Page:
Well, the herb is not quite new, but only enjoying a renaissance, owing largely to the fact that modern alternatives are prohibitively expensive. Sorghum bicolor has been used for centuries in Africa and North America for treating and preventing sundry medical ailments.
Sorghum bicolor has been used for centuries in Africa and North America for treating and preventing sundry medical ailments. It is enjoying a renaissance, owing largely to the fact that modern alternatives are prohibitively expensive / © PlantVillage
Sorghum bicolor has been used for centuries in Africa and North America for treating and preventing sundry medical ailments. It is enjoying a renaissance, owing largely to the fact that modern alternatives are prohibitively expensive / © PlantVillage
The key expressions in understanding the underlying mechanism of action of Jobelyn are “antioxidant effect”, “free radicals” and “oxidative damage”, believed to be at the root of numerous disease entities. Free radicals are thought to be by-products of oxidative metabolism (ie, processes involving oxygen). They are perceived to be the excess oxygen species that are surplus to requirement following some metabolic processes.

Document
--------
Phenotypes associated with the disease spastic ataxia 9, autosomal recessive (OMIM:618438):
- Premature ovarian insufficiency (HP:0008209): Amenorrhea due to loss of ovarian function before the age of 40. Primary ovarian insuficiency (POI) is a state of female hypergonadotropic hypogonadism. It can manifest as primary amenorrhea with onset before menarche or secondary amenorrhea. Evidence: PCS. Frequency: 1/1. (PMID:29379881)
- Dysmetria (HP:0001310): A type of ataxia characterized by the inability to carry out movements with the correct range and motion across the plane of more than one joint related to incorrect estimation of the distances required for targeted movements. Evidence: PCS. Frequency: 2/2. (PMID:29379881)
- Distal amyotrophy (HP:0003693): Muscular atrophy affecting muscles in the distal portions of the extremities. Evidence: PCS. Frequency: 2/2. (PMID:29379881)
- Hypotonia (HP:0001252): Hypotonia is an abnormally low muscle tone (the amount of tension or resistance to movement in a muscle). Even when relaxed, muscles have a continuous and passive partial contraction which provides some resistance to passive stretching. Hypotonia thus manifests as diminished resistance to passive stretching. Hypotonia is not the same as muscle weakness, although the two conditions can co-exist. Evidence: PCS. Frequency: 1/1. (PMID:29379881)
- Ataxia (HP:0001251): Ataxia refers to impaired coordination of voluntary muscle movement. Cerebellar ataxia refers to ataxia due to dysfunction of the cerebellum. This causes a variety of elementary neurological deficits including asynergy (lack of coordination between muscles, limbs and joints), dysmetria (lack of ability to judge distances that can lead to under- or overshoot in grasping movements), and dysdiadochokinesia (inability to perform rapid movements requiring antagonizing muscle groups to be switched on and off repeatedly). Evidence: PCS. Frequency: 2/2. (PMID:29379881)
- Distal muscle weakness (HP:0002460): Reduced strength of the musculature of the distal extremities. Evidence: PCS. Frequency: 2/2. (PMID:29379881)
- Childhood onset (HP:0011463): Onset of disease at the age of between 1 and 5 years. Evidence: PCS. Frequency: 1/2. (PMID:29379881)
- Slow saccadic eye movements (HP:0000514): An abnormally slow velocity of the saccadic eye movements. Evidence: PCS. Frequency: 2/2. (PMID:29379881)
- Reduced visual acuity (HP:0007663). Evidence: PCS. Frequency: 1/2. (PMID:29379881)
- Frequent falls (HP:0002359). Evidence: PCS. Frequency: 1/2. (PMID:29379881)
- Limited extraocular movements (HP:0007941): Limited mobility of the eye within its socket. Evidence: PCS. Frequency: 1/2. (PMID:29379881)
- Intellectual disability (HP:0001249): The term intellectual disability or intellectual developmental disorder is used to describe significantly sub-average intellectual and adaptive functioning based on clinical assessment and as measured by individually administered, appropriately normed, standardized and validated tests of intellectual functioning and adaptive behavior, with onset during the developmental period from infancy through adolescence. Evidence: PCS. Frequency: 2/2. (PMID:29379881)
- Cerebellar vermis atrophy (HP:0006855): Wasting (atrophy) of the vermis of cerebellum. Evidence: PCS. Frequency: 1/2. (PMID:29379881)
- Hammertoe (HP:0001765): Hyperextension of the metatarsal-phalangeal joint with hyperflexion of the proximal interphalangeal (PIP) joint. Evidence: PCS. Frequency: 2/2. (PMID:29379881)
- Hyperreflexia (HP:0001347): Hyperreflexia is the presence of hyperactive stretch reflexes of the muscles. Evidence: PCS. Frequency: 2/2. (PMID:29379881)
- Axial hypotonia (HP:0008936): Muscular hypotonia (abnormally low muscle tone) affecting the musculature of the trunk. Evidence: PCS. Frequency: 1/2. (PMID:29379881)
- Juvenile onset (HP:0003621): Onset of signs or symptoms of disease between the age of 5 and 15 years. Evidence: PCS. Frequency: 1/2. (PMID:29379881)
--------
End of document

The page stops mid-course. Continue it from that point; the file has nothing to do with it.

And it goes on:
However, these free radicals turn out to be “too much of a good thing” as they appear, paradoxically, to be the drivers of inflammation which, in turn, has been implicated in the genesis of several disease states including asthma, chronic lung disease, autoimmune diseases including type 2 diabetes, rheumatoid arthritis, etc; as well as oncogenesis (the onset of cancer). Although inflammation is the body’s intelligent in-built mechanism of fighting disease, this can all get out of hand and go awry. Which is where Jobelyn comes in.